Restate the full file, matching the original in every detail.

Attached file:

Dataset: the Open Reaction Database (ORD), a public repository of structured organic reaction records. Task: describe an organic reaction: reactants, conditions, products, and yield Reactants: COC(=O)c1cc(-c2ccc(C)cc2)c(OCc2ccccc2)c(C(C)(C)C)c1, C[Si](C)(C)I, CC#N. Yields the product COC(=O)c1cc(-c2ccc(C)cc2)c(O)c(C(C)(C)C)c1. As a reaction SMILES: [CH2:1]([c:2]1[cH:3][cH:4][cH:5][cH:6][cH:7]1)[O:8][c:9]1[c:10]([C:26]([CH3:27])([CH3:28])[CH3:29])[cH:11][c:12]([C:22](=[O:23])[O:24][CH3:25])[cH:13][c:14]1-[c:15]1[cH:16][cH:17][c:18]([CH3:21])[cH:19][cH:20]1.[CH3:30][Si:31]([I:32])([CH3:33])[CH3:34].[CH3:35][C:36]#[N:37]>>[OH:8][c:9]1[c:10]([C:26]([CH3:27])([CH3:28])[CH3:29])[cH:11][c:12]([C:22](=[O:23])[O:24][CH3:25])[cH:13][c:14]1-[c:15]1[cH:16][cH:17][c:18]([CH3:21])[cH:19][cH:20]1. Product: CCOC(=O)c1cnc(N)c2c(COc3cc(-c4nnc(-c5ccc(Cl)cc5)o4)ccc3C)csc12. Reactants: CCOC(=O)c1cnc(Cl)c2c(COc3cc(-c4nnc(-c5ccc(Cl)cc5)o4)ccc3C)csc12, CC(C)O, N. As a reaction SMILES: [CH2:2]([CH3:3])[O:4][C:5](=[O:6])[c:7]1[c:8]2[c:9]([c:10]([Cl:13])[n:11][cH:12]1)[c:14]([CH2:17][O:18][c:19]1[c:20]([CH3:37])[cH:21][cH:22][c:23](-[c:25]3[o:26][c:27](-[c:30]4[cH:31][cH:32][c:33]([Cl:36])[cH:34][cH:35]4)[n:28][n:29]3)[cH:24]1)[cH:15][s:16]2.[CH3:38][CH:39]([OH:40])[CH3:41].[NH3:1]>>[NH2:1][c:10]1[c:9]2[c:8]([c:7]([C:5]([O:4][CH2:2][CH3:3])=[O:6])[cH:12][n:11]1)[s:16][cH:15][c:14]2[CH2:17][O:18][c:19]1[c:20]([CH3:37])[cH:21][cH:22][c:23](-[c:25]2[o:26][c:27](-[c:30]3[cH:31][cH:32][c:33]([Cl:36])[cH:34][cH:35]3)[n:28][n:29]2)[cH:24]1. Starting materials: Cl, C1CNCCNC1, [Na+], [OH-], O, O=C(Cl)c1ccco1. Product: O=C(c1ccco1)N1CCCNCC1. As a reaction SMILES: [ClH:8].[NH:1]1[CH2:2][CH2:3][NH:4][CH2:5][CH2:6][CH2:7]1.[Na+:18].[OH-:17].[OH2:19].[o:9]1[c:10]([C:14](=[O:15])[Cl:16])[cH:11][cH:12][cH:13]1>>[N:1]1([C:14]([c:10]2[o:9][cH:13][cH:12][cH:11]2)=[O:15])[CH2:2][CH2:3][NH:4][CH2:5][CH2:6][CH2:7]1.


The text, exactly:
Dataset: the Open Reaction Database (ORD), a public repository of structured organic reaction records. Task: describe an organic reaction: reactants, conditions, products, and yield Reactants: COC(=O)c1cc(-c2ccc(C)cc2)c(OCc2ccccc2)c(C(C)(C)C)c1, C[Si](C)(C)I, CC#N. Yields the product COC(=O)c1cc(-c2ccc(C)cc2)c(O)c(C(C)(C)C)c1. As a reaction SMILES: [CH2:1]([c:2]1[cH:3][cH:4][cH:5][cH:6][cH:7]1)[O:8][c:9]1[c:10]([C:26]([CH3:27])([CH3:28])[CH3:29])[cH:11][c:12]([C:22](=[O:23])[O:24][CH3:25])[cH:13][c:14]1-[c:15]1[cH:16][cH:17][c:18]([CH3:21])[cH:19][cH:20]1.[CH3:30][Si:31]([I:32])([CH3:33])[CH3:34].[CH3:35][C:36]#[N:37]>>[OH:8][c:9]1[c:10]([C:26]([CH3:27])([CH3:28])[CH3:29])[cH:11][c:12]([C:22](=[O:23])[O:24][CH3:25])[cH:13][c:14]1-[c:15]1[cH:16][cH:17][c:18]([CH3:21])[cH:19][cH:20]1. Product: CCOC(=O)c1cnc(N)c2c(COc3cc(-c4nnc(-c5ccc(Cl)cc5)o4)ccc3C)csc12. Reactants: CCOC(=O)c1cnc(Cl)c2c(COc3cc(-c4nnc(-c5ccc(Cl)cc5)o4)ccc3C)csc12, CC(C)O, N. As a reaction SMILES: [CH2:2]([CH3:3])[O:4][C:5](=[O:6])[c:7]1[c:8]2[c:9]([c:10]([Cl:13])[n:11][cH:12]1)[c:14]([CH2:17][O:18][c:19]1[c:20]([CH3:37])[cH:21][cH:22][c:23](-[c:25]3[o:26][c:27](-[c:30]4[cH:31][cH:32][c:33]([Cl:36])[cH:34][cH:35]4)[n:28][n:29]3)[cH:24]1)[cH:15][s:16]2.[CH3:38][CH:39]([OH:40])[CH3:41].[NH3:1]>>[NH2:1][c:10]1[c:9]2[c:8]([c:7]([C:5]([O:4][CH2:2][CH3:3])=[O:6])[cH:12][n:11]1)[s:16][cH:15][c:14]2[CH2:17][O:18][c:19]1[c:20]([CH3:37])[cH:21][cH:22][c:23](-[c:25]2[o:26][c:27](-[c:30]3[cH:31][cH:32][c:33]([Cl:36])[cH:34][cH:35]3)[n:28][n:29]2)[cH:24]1. Starting materials: Cl, C1CNCCNC1, [Na+], [OH-], O, O=C(Cl)c1ccco1. Product: O=C(c1ccco1)N1CCCNCC1. As a reaction SMILES: [ClH:8].[NH:1]1[CH2:2][CH2:3][NH:4][CH2:5][CH2:6][CH2:7]1.[Na+:18].[OH-:17].[OH2:19].[o:9]1[c:10]([C:14](=[O:15])[Cl:16])[cH:11][cH:12][cH:13]1>>[N:1]1([C:14]([c:10]2[o:9][cH:13][cH:12][cH:11]2)=[O:15])[CH2:2][CH2:3][NH:4][CH2:5][CH2:6][CH2:7]1.